Science of kissing

Science of kissing

Science of kissing – why do we kiss

Humans have been locking lips for centuries to display affection and love. Discover what happens in our brain when we kiss and how the act of kissing evolved.

Why do people kiss?

What makes smooching so appealing and why does it send our brain into overdrive?

Why do human beings enjoy kissing?

The tantilising sensation of two sets of lips connecting is a way of showing affection and romantic intention. But despite kissing being encoded in our genes, human beings are the only animal species to engage in this behaviour. This is why scientists are still mystified about the reasons why we love to kiss each other.

What is clear is that our brains use a kiss to assess the other person’s suitability as a mate. Saliva is full of hormones and other chemicals that allow us to work out if this person would make a good partner.

5 effects of kissing on your body

Stimulating the nerve endings on your lips

The lips and tongue contain a huge number of nerve endings, which trigger signals to the receptors in the brain. This is what causes the lip sensitivity you experience when having a smooch.

Release of dopamine

When kissing, dopamine is released, which is responsible for feelings of euphoria and pleasure. It also has an addictive effect, which is why you might not want to stop locking lips.

Release of oxytocin

Oxytocin is another chemical produced when you’re having an intimate kiss. This is the chemical that stimulates feelings of attachment and affection towards the person you’re kissing and is the same hormone released when you breastfeed.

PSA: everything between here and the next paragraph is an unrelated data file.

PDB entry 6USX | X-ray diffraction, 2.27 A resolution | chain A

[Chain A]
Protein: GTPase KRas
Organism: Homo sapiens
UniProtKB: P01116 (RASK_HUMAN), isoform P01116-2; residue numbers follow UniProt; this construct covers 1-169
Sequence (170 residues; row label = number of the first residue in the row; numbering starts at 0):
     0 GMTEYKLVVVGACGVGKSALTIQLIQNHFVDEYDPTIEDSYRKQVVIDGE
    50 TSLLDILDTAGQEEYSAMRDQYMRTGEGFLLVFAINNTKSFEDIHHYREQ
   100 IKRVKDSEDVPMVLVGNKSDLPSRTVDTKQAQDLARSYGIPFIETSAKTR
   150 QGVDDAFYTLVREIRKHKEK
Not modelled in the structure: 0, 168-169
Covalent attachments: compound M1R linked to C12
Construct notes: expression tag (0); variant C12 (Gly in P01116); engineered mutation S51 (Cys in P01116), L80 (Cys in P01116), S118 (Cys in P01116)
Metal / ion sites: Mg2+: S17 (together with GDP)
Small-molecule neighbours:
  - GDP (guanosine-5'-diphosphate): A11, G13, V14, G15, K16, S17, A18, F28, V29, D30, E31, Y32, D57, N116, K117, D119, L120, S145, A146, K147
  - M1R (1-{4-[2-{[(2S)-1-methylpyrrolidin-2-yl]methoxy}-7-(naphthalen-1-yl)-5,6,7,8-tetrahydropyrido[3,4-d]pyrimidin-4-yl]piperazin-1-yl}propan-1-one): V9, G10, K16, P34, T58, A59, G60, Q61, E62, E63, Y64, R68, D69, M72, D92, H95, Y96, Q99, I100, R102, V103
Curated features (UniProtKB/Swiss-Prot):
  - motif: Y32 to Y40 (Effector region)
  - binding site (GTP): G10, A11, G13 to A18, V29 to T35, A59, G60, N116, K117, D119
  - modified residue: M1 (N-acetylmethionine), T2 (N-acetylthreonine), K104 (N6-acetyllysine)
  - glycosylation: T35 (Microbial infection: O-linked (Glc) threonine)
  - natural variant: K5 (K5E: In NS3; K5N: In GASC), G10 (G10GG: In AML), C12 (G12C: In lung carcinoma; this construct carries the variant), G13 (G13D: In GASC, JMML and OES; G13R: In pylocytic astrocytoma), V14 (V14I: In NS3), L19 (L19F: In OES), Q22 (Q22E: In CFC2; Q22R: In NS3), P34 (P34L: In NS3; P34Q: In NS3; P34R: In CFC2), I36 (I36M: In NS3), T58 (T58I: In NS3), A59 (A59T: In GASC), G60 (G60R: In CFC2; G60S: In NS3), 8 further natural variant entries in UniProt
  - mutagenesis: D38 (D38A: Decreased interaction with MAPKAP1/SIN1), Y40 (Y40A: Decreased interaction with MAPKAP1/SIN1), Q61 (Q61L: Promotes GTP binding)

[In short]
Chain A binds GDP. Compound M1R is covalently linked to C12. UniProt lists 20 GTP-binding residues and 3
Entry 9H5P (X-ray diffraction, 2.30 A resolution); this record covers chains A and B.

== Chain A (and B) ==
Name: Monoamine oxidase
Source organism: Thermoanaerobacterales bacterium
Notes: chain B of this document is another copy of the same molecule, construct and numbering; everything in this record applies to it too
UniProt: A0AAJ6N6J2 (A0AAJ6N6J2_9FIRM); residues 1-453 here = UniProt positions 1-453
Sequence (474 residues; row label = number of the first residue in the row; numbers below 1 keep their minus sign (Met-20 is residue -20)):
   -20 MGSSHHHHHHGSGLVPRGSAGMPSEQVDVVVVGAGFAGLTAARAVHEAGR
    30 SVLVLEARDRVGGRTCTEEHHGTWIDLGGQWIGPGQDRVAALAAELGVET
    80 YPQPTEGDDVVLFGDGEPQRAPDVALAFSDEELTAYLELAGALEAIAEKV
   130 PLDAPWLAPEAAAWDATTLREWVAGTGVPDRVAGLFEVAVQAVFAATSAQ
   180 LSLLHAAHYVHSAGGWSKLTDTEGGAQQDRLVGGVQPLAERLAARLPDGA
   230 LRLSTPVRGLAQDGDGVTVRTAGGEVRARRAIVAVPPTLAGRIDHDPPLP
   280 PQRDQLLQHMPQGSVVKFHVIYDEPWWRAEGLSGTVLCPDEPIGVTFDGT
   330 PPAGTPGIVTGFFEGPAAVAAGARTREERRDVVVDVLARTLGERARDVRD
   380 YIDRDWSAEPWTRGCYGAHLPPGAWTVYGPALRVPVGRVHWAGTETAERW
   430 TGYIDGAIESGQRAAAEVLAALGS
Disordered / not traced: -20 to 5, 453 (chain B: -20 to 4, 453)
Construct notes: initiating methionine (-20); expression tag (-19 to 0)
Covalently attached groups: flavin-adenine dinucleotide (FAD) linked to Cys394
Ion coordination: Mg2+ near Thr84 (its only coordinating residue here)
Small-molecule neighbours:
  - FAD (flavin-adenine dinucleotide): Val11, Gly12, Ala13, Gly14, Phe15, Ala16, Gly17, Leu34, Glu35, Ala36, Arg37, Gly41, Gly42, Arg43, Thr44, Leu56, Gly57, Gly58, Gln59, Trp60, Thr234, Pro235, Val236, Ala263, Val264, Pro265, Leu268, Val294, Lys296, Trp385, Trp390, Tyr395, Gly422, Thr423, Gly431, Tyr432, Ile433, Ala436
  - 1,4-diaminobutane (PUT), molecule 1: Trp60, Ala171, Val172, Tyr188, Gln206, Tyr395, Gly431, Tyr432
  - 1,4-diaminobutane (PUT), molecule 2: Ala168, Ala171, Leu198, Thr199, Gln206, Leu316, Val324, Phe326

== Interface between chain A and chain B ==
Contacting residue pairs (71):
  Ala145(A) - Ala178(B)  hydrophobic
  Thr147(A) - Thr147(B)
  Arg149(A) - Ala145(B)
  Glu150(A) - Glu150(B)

Release of serotonin

The final chemical of the trio released when you lock lips is serotonin. This helps to lift your mood and a lot of people believe it’s responsible for the ‘spark’ felt between two people – so if you can’t get your partner out of your head after a great kiss, that could be why.

A heightened bonding sensation

There’s no doubt about it – smooching enhances the emotional bond between two people and brings them closer together. This is due to the intimate touch and closeness providing a feeling of connectedness.

The evolution of kissing

Discover where kissing originated from and why good lip care is essential for smooth smooching.

How did kissing evolve?

It may surprise you, but scientists actually believe that the romantic kiss we know now evolved from kiss-feeding, a process in which mothers would feed their babies mouth-to-mouth. Although this may not sound very pleasant, it was a common practice for humans and is thought to have led to the affectionate kissing we know today. Keep that in mind next time you pucker up!

Lip care for kissable lips

Having soft and healthy-looking lips is an essential part of enjoying a good smooch. By using an effective lip balm like Labello Lip Balm Original regularly, your lips will be ready for a smooch whenever the fancy takes you.

5 reasons to use lip balm before you pucker up

  • Your lips will feel moisturised and supple, which will benefit the person you’re kissing too.
  • No more uncomfortable dry and flaky skin on the lips.
  • It forms a protective layer.
  • Your lips will look cared for, healthier and more kissable.
  • Friction is reduced for a more sensual lip-locking experience.

Why it’s important to take care of your lips

It’s not just the occasional smooch that our lips are responsible for, they also have to deal with eating, drinking and talking, so it’s no wonder they tend to get dry and chapped if not taken care of properly.

Keep your lips smooth and moisturised by using a lip balm like Labello Hydro Care. The pampering formula with shea butter provides protective care to keep lips soft and kissable.